22 June 2009

Argentina Foreign Branch Offices (Sucursal de Compañía Extranjera)

The foreign branch office (Sucursal de compañía extranjera) is an attractive option to use for investing in Argentina, since it typically allows the head office to take advantage of foreign taxes paid in the form of direct foreign tax credits. Nevertheless, the procedure for nationalizing a foreign company so that it may operate in Argentina is complicated and requires quite a bit of paperwork, much of which must be updated annually. Once a company has been nationalized, it pays tax only on Argentina-source income. The procedures to nationalize a company are, in short:
  • Present the articles of incorporation, bylaws, and any amendments
  • Prove the company is valid by presenting the certificate of incorporation or certificate of formation in the company’s home country
  • Appoint a legal representative in Argentina (this must be a physical person legally resident in Argentina)
  • Prove to the IGJ that the company has no restrictions to operate in the country of origin (i.e. make sure the company isn’t an offshore company that isn’t allowed to operate in the country of incorporation)
  • Prove to the IGJ that the company has branches, fixed assets, and other business dealings outside of Argentina (i.e. no shell companies permitted)
  • Provide identifying information to the IGJ of all shareholders of the foreign company (i.e. no anonymous shareholders, bearer shares, etc.)
After the company has been registered, it may operate within Argentina, form an Argentine subsidiary, or invest in an Argentine company. Branch offices must have:
  • Capital: There is no specific capital requirement for branch offices. A few specific exceptions to this rule exist for financial services companies.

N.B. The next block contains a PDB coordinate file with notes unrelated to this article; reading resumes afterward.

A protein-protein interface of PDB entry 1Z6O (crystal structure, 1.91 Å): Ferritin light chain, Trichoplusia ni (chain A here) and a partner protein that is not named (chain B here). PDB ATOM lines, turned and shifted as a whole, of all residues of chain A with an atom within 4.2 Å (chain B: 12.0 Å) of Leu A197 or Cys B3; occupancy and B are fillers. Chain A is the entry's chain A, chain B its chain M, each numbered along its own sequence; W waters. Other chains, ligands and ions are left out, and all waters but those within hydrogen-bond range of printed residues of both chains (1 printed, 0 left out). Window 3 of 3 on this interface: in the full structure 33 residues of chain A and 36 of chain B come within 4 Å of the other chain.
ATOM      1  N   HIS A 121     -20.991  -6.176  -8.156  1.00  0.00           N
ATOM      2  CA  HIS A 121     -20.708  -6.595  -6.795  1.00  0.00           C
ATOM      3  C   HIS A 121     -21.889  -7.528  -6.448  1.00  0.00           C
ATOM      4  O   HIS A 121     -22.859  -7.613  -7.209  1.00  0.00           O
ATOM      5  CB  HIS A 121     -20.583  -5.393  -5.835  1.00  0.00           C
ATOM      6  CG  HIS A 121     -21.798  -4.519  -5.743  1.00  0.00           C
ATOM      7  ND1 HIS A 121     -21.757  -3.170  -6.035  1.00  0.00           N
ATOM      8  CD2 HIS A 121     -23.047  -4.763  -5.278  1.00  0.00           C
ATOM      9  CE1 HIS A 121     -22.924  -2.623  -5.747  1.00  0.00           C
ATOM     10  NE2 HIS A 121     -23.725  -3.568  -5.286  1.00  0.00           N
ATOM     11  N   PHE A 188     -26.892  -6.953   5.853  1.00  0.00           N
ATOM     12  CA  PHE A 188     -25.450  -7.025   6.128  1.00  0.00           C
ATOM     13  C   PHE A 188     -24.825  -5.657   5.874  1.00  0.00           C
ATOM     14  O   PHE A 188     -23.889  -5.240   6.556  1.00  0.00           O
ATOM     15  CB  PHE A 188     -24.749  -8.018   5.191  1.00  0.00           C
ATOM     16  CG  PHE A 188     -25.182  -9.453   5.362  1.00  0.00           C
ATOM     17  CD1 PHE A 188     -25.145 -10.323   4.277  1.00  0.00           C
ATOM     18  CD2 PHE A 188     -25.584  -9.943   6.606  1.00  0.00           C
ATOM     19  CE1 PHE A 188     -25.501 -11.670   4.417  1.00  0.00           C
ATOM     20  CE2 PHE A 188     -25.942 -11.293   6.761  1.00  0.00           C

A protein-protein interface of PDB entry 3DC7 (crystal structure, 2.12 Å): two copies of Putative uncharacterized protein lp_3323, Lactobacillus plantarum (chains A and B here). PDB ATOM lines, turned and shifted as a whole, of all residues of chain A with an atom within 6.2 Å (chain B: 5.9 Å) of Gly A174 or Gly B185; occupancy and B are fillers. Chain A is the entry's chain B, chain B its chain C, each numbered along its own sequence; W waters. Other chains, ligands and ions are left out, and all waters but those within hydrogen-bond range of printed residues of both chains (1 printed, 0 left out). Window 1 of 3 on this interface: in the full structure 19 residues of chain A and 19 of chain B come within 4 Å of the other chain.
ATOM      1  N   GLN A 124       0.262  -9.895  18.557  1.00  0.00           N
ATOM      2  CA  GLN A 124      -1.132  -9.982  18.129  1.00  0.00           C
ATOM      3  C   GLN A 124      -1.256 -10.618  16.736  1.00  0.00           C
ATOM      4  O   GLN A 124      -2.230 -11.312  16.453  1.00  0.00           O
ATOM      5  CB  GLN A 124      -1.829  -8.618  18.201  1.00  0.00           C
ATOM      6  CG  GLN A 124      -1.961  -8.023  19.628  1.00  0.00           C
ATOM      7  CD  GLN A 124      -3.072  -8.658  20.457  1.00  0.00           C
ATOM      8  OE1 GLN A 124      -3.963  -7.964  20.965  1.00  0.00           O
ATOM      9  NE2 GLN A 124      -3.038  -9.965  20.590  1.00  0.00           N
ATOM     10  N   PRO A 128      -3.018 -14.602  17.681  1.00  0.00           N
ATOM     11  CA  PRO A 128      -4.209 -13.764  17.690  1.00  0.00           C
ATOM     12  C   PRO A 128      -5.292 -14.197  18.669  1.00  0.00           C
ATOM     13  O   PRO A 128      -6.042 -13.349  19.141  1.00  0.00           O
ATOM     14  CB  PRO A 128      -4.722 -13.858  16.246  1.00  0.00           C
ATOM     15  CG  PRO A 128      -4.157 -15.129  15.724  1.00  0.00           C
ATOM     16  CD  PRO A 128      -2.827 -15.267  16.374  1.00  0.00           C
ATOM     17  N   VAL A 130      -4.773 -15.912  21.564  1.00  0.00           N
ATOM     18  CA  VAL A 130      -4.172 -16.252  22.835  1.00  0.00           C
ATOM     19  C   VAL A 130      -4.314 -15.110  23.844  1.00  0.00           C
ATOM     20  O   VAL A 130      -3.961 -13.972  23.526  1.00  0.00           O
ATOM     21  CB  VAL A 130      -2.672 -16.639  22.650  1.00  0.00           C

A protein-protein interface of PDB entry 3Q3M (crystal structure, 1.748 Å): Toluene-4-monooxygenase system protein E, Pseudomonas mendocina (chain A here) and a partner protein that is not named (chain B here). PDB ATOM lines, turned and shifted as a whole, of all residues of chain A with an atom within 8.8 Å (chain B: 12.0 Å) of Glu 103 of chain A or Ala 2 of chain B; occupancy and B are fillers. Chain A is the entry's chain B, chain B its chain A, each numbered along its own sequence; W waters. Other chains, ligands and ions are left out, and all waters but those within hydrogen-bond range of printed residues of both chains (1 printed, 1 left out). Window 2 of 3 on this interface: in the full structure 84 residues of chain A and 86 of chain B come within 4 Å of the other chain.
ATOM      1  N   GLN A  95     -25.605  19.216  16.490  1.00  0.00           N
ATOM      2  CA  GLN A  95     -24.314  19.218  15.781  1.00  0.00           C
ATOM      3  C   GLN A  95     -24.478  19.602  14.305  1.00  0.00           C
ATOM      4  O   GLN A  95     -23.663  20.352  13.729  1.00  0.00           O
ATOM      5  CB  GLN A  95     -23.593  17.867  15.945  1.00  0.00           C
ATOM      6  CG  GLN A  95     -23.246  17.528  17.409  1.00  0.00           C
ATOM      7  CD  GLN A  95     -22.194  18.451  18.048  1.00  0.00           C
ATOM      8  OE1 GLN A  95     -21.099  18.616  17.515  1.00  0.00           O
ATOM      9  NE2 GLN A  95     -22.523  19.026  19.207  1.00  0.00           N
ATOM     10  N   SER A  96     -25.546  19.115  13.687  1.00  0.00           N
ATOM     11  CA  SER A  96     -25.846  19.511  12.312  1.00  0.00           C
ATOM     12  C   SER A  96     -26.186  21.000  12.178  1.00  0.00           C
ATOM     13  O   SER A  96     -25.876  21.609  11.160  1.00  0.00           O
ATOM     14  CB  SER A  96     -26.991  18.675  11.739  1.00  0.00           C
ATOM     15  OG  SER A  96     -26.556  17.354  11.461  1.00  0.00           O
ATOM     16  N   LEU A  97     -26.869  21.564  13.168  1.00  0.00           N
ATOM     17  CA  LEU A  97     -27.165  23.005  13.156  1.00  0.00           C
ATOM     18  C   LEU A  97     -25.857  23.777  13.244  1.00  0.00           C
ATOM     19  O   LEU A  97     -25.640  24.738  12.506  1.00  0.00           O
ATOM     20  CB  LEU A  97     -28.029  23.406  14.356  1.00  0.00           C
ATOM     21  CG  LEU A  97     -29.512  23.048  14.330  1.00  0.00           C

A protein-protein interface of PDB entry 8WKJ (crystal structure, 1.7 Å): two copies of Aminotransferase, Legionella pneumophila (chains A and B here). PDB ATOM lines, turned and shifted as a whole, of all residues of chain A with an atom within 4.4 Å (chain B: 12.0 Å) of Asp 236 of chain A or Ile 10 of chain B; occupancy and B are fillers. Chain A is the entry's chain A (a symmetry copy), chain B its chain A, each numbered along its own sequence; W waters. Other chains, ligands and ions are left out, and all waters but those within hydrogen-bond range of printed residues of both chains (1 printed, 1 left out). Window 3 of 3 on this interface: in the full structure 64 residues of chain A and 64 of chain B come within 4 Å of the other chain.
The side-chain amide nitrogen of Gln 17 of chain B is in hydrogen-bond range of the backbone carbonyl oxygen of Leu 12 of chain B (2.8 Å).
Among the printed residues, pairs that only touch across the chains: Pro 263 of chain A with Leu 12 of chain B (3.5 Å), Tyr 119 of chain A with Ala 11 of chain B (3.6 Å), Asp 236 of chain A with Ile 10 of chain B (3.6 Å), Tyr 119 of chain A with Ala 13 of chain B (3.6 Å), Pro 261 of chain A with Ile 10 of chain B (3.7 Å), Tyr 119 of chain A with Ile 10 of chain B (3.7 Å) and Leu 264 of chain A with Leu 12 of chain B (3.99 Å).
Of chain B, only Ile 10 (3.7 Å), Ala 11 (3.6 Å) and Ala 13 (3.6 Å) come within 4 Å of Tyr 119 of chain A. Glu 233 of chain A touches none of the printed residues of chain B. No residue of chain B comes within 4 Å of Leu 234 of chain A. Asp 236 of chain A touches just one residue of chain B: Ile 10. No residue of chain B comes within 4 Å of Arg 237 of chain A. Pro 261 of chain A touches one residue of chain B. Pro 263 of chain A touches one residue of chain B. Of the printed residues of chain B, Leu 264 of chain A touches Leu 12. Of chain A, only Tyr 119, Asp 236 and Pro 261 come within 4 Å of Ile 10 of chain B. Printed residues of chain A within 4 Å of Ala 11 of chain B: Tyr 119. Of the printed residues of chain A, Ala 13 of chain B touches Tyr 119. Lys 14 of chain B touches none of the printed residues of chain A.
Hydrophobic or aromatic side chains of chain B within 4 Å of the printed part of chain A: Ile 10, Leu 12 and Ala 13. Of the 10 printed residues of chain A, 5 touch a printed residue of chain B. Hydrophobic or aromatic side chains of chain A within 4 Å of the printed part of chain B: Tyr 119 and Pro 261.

• Directors: An Argentine resident must be appointed as the legal representative of the foreign company to operate the local branch.
  • Books: The branch must maintain separate books from its headquarters and file annual financial statements.
One huge benefit for US investors who invest in Argentina using branch offices is that due to the fact that these entities are not separate from the US head office, they file a consolidated tax return in the US using the same tax id number. It also saves investors from having to enter into the complicated Controlled Foreign Corporation tax rules that are designed to stop multinationals from shifting profits to tax haven countries.

Investors from other countries will likely avoid their home country's complex set of international tax rules by forming branch offices to operate in Argentina. On the downside, it is much more difficult and costly to register a branch office due to all the paperwork that must be sent from the home office, translated, certified (with apostilles), and presented to the IGJ.

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